My main research interest is the study of prehispanic humans and animals from northern and southern Chile, together with northern Peru, from a bioarchaeological standpoint. My work concentrates on the use of stable isotope and radiogenic analysis, as well as radiocarbon dating on archaeobotanical, zooarchaeological and bioanthropological samples. My investigations include the transition to and intensification of agriculture, pastoralism (evaluating what domestic camelids ate and how they moved), and the study of human palaeodiet and mobility. I studied my PhD at the University of Oxford, England, focusing on how people moved and travelled along their lives in the Atacama Desert 1,000 years ago—from the coast to the valleys and/or highlands and vice versa—through stable isotope analysis of carbon, nitrogen, oxygen, and radiogenic strontium isotopes.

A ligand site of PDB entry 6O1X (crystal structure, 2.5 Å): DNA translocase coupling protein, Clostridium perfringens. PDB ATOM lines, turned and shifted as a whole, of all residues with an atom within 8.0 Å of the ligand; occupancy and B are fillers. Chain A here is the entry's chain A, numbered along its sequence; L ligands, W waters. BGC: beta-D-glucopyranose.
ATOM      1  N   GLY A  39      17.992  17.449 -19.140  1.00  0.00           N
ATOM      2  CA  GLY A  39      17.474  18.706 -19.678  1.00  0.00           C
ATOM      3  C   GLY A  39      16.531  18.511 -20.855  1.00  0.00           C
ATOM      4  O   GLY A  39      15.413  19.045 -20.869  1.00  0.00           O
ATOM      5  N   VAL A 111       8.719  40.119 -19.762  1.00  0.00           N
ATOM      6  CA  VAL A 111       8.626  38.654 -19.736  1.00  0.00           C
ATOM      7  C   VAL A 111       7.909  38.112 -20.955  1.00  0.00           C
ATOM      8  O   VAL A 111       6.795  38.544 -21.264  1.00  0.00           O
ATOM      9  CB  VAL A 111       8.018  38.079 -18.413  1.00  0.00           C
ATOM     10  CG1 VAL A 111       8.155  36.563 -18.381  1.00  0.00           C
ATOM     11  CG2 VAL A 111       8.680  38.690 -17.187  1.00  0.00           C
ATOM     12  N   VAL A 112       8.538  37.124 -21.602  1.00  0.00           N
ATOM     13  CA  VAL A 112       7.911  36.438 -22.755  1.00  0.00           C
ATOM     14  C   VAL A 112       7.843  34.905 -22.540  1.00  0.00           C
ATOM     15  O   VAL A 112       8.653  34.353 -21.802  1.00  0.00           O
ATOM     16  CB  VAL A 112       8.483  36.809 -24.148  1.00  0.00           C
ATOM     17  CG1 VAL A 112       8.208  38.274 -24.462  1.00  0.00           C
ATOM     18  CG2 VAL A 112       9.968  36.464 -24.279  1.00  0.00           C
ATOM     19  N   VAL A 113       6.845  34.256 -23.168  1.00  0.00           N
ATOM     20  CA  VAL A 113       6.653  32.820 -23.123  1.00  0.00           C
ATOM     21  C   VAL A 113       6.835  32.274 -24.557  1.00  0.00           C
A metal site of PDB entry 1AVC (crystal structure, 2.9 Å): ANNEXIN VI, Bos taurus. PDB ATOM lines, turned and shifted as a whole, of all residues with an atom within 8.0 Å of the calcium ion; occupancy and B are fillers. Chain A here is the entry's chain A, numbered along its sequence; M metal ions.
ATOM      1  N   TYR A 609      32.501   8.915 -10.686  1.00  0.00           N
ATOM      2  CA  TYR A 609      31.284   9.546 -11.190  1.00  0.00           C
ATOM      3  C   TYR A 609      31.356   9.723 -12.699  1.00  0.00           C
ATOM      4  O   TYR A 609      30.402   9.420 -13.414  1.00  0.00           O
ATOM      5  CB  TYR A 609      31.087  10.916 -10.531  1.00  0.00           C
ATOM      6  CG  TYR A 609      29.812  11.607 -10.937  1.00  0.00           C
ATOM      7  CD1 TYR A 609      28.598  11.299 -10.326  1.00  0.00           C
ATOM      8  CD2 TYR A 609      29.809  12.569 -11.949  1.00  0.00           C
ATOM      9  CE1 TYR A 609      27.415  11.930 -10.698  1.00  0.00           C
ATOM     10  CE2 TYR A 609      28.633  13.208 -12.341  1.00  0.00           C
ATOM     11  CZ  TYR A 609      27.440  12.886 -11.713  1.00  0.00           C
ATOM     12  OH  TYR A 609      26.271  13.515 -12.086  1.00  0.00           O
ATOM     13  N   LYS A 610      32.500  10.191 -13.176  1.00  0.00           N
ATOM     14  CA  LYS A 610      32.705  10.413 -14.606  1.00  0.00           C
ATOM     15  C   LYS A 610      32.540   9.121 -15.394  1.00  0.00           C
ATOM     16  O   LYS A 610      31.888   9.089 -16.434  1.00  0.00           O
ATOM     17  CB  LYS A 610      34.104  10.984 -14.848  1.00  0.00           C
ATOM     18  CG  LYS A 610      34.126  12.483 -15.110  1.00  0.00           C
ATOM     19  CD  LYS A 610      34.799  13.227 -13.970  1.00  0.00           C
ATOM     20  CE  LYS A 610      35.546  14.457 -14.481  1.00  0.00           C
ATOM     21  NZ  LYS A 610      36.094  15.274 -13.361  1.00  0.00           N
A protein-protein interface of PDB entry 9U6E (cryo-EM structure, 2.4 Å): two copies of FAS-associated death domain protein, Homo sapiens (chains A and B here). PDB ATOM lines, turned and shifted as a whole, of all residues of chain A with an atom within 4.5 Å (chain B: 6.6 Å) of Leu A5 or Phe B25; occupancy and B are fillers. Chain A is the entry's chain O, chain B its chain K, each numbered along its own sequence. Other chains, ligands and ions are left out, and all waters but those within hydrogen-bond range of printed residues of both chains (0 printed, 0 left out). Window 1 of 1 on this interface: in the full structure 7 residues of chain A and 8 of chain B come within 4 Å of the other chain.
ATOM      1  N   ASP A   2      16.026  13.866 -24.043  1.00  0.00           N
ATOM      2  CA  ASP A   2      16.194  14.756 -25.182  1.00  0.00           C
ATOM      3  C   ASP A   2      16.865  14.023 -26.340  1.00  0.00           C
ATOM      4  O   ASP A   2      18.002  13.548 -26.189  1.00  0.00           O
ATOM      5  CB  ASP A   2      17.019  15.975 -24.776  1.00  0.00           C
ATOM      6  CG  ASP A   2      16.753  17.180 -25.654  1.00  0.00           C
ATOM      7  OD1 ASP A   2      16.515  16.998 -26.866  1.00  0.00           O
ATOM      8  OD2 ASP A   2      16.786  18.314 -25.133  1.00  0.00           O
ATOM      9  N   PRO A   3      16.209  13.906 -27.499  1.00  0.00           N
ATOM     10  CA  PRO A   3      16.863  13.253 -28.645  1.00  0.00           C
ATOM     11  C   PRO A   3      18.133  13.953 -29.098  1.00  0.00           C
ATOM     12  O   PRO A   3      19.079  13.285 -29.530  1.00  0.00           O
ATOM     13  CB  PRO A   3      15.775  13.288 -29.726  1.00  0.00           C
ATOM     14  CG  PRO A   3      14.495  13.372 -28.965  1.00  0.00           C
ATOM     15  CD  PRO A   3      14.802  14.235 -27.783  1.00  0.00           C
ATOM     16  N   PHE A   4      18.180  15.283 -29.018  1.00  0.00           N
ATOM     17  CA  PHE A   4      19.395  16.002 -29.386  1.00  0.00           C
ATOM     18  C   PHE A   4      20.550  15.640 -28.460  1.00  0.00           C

I am also interested on the reconstruction of life stories in the past through bioanthropological analysis of human remains and the evaluation of physical activity patterns, oral health, and palaeopathologies.